In this tutorial, you will learn how to control a servo from Python using a BeagleBone Black (BBB).
A Python test program will allow you to set the angle of the servo between 0 and 180 degrees.
# python 
Angle (0 to 180 x to exit):90
Angle (0 to 180 x to exit):180
Angle (0 to 180 x to exit):0
Angle (0 to 180 x to exit):x
To try out this tutorial, you will need:
The 1 kΩ resistor is not strictly necessary, but will protect your BBB from damage is something should go wrong in the servo.
This tutorial uses Ångström Linux, the operating system that comes pre-installed on the BBB.

Follow the instructions here, to install the Python IO BBIO library.
Wire up the solderless breadboard using the header leads as shown below.
You can use male to male jumper wires from the screw terminal to the breadboard. Connect an external 5VDC power supply to DC power jack

We will use pin P8_13 as the PWM output to control the servo. The only other connection that we need from the BBB is GND.

There is more information about all the pins available on the P8 and P9 connecters down each side of the BBB here:
Before writing a Python program to allow us to set the servo to an angle between 0 and 180, we can try some experiments in the Python Console.

To launch the Python Console type:
# python
Python 2.7.3 (default, Apr  3 2013, 21:37:23) 
[GCC 4.7.3 20130205 (prerelease)] on linux2
Type "help", "copyright", "credits" or "license" for more information.
First, we need to import the library, so enter the command:
>>> import Adafruit_BBIO.PWM as PWM
Now enter the commands below into the Python Console one at a time, and you should see the servo change position.
>>> PWM.start("P8_13", 95.0, 60)
>>> PWM.set_duty_cycle("P8_13", 97.0)
>>> PWM.stop("P8_13")
>>> PWM.cleanup()
NOTE: If your servo doesn't move you might need to change the polarity of the PWM signal and try again. Add a 4th parameter to the PWM.start function with a value of 1 (one), this will invert the PWM signal so it's low when normally high and vice versa.

Here's the same code but with the inverse parameter set:
>>> PWM.start("P8_13", 95.0, 60, 1)
>>> PWM.set_duty_cycle("P8_13", 97.0)
>>> PWM.stop("P8_13")
>>> PWM.cleanup()
Exit the Python Console by typing:
>>> exit()
This should take you back to the Linux prompt.
Enter the following command to create a new files called
Now paste the code below into the editor window.

NOTE: Don't forget to add the inverse parameter to the PWM.start function if you found it was required to make your servos move in the previous page!

import Adafruit_BBIO.PWM as PWM

servo_pin = "P8_13"
duty_min = 3
duty_max = 14.5
duty_span = duty_max - duty_min

PWM.start(servo_pin, (100-duty_min), 60.0)

while True:
    angle = raw_input("Angle (0 to 180 x to exit):")
    if angle == 'x':
    angle_f = float(angle)
    duty = 100 - ((angle_f / 180) * duty_span + duty_min) 
    PWM.set_duty_cycle(servo_pin, duty)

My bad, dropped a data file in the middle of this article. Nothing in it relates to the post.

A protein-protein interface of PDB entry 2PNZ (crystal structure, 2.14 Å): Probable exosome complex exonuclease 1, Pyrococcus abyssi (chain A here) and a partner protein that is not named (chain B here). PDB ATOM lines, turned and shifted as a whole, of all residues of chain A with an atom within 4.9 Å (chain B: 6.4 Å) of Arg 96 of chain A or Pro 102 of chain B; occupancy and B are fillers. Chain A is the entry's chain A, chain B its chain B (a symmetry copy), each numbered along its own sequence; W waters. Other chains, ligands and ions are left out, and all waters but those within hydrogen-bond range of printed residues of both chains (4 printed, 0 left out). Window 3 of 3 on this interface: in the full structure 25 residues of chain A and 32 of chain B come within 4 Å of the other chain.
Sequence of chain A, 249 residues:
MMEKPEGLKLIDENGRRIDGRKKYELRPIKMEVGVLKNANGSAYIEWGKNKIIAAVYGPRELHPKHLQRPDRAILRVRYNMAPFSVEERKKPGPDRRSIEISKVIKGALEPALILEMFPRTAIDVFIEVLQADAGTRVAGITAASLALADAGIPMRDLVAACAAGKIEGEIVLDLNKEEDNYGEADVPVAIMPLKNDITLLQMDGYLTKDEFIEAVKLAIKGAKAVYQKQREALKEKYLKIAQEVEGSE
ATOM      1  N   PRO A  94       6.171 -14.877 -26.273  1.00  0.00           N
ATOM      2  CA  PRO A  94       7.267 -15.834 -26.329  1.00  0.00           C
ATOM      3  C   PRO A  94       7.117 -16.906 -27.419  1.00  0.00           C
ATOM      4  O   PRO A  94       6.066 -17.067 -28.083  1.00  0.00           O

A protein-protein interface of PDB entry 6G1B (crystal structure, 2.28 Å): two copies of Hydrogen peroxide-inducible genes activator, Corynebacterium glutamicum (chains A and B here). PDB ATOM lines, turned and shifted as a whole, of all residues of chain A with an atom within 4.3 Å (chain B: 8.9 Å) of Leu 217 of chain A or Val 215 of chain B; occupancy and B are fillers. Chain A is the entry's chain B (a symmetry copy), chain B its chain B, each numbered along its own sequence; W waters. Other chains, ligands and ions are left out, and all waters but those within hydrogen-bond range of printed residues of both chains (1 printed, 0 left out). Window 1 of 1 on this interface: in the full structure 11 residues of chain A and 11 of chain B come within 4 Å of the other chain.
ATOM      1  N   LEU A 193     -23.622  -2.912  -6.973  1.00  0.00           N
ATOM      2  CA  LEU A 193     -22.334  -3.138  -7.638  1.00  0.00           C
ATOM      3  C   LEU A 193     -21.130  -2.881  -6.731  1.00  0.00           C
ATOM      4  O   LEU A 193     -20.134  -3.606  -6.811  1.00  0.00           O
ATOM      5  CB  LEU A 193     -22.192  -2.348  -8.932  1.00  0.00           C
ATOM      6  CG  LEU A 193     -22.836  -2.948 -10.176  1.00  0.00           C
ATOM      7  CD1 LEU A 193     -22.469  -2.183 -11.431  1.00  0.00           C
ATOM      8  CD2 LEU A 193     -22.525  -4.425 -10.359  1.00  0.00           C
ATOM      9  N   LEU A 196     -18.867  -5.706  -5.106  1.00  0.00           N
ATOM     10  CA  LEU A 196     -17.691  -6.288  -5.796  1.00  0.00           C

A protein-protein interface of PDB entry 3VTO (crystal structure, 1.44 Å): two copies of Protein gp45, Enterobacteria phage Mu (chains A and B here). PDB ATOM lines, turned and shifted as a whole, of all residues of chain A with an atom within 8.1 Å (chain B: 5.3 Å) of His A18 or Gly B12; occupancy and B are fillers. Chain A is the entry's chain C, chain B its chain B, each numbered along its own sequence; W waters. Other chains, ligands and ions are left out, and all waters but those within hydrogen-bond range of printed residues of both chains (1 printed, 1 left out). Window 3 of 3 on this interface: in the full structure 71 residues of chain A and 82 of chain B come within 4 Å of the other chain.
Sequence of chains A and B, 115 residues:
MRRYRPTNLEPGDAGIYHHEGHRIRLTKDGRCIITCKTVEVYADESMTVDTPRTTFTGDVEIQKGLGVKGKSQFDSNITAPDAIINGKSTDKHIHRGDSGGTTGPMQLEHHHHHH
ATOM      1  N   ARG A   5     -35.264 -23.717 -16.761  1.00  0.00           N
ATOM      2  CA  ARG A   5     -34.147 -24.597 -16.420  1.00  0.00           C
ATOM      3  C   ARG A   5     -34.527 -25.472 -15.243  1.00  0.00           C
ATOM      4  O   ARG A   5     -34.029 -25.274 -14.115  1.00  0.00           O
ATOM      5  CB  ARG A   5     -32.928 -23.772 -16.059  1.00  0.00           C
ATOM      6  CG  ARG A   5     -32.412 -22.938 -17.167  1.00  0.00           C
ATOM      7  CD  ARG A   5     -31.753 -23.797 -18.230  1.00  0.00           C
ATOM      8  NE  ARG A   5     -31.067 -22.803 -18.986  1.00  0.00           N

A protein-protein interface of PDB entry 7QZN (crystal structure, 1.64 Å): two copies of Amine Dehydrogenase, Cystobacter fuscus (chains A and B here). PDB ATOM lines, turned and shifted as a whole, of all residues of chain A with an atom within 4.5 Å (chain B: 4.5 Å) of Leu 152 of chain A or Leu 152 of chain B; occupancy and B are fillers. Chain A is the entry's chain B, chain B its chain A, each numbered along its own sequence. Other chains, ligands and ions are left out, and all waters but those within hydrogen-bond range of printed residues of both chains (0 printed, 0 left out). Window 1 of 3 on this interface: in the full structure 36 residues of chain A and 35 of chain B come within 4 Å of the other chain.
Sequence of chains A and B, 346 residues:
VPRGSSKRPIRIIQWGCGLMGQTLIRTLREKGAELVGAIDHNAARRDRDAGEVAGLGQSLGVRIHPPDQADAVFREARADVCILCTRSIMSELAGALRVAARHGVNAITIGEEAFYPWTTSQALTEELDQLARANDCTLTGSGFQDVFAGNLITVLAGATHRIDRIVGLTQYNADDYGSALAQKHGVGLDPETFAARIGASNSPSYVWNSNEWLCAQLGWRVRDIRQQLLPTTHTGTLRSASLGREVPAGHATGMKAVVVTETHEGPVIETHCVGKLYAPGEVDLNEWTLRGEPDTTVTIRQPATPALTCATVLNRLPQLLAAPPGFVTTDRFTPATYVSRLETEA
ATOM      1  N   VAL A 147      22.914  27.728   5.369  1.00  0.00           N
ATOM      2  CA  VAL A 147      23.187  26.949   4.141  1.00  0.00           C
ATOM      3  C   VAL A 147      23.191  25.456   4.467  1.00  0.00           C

To start the program, enter the command:
# python 
Angle (0 to 180 x to exit):90
Angle (0 to 180 x to exit):180
Angle (0 to 180 x to exit):0
Angle (0 to 180 x to exit):x
Entering a value between 0 and 180 will set the servo's angle accordingly.

When you want to stop the program, enter 'x'.

You may find that your servo judders at one end of its range or does not give a full 180 degree range of movement. If this is the case, try tweaking the values in duty_min and duty_max.

When you enter 'x', the PWM is stopped and 'cleanup' is run, otherwise the PWM signal would continue in the background even after the program had stopped running.
The position of the servo motor is set by the length of a pulse. The servo expects to receive a pulse roughly every 20 milliseconds. If that pulse is high for 1 millisecond or less, then the servo angle will be zero, if it is 1.5 milliseconds, then it will be at its centre position and if it is 2 milliseconds or more it will be at 180 degrees.
"Continuous" Servos, also called "360 Servos" work very similarly, so you can use them just like a position servo. Instead of the absolute position, a continuous servo will adjust its speed with different pulse widths
This example uses the PWM feature of the GPIO library to generate the pulses for the servo. The PWM frequency is set to 60 Hz so that the servo will receive a pulse roughly every 17 milliseconds.

The length of the pulse is changed by adjusting the duty cycle over the fairly narrow range of 3 to 14.5 percent. These figures were estimated and then tweaked a bit to give a maximum range of the servo being used.
If you wanted to, you could attach three more servos to the GPIO pins P8_19, P9_14 and P9_16. They could all share the same external 5-6VDC power supply without any problem.

About the Author.
As well as contributing lots of tutorials about Raspberry Pi, Arduino and now BeagleBone Black, Simon Monk writes books about open source hardware. You will find his books for sale here at Adafruit.

This guide was first published on Jul 15, 2013. It was last updated on Jul 15, 2013.